America Revealed and the Problem of PBS

I can’t say that I’m a fan of PBS’s four part series hosted by Yul Kwon called America Revealed. The production values and cinematography are gorgeous, almost like what you will see if you watch Planet Earth or any of its spin off programs. My problem with the series is that it provides an uncritical look at American infrastructure. That Dow Chemical is a primary underwriter is equally problematic (even if their funding came post production with no editorial input). However, corporate editorial input is not need for the program. The thesis does a nice job of emphasizing a business friendly message on its own. But, a review of America Revealed is not the topic of this post. The problem of PBS, and television in general, is.

I’ve blogged about the problem of PBS before. PBS is a mixed bag when it comes to programming.It is key to remember, as Michael Gettler (PBS Ombudsman) has oft stated, that PBS is a distribution service. Each station that carries PBS programming is independent. Now, some stations do produce their own programming for local and national consumption. With this in mind, it is not difficult to see that PBS varies, sometimes wildly, when it comes to the quality of programming.

Has PBS declined in quality over the years? That is a question of taste, to be honest. And it raises the question of nostalgia. Am I nostalgic for the programs of the past? And do I hunger for those programs of the past that I’m too young to have seen? I don’t know, but some of that may play into my attitudes towards the current state of PBS.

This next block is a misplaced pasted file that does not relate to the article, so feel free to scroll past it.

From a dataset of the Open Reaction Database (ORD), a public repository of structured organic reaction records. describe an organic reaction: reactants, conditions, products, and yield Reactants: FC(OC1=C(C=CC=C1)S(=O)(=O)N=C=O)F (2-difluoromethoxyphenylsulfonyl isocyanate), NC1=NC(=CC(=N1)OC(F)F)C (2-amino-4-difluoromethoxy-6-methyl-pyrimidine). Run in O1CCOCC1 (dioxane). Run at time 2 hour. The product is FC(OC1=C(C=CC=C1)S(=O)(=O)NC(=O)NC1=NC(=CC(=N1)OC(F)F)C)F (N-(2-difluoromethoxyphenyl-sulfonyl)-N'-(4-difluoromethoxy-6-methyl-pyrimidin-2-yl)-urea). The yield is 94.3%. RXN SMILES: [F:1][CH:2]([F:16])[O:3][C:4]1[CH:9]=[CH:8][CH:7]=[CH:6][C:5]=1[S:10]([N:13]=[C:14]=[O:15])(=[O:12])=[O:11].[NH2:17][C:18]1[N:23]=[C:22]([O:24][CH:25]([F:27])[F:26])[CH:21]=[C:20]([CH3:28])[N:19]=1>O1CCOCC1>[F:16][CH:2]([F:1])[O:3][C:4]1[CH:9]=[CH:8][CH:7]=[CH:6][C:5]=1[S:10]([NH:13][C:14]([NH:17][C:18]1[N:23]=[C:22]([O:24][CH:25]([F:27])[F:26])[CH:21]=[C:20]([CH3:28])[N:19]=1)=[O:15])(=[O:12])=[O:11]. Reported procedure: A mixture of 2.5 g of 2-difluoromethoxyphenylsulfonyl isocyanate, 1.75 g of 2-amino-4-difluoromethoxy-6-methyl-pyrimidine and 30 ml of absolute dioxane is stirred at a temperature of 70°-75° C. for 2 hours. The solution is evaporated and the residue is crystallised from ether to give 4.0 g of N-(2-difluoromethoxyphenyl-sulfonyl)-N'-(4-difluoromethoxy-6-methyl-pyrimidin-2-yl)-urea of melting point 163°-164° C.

I loathe much of contemporary television. My favorite programs are usually edutainment or infotainment (with the occasional scripted television series thrown in). My frustration is, partially, a recognition of the fact that PBS’s commercial competitors have declined even worse than PBS seems to have.

I mean, come on, how many hours of History’s programming is devoted to reruns of Pawn Stars? And hell, History International has become H2, the dumping ground for crap shows that History no longer airs. So, I guess the slim sliver of shows with an international focus is even more marginal. And Discovery? For all of the channels in the Discovery family, you have to be lucky to catch anything worth your time on Science or Planet Green.

And for arts programming? PBS is your only bet. Why? Because how many years has it been since A&E (Arts & Entertainment) and Bravo went into the pits of repeats and crap reality shows? I want foreign film. I want more avant garde cultural programming. And damn it all, I’m not getting it.

Okay, I get that PBS has a lot on its plate. There is an insurmountable amount of slack that needs to be picked up. I also get that my tastes as a viewer are in the minority. How many people actually watch the kinds of shows I enjoy? More than you think, but less than I’d like. Certainly not nearly enough to keep the good stuff on. Even the old exile of digital has given way. Now where do we find it?

People’s tastes have become more crass, more geared towards cheap reality. Is it possible for a counter programming movement to work? I don’t know. Is it possible that, with the improvement of online streaming, that the good stuff can find a niche on the web? I hope so.

 

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Posted on May 9, 2012, in T.V. and tagged , , , , , , , . Bookmark the permalink. Leave a comment.

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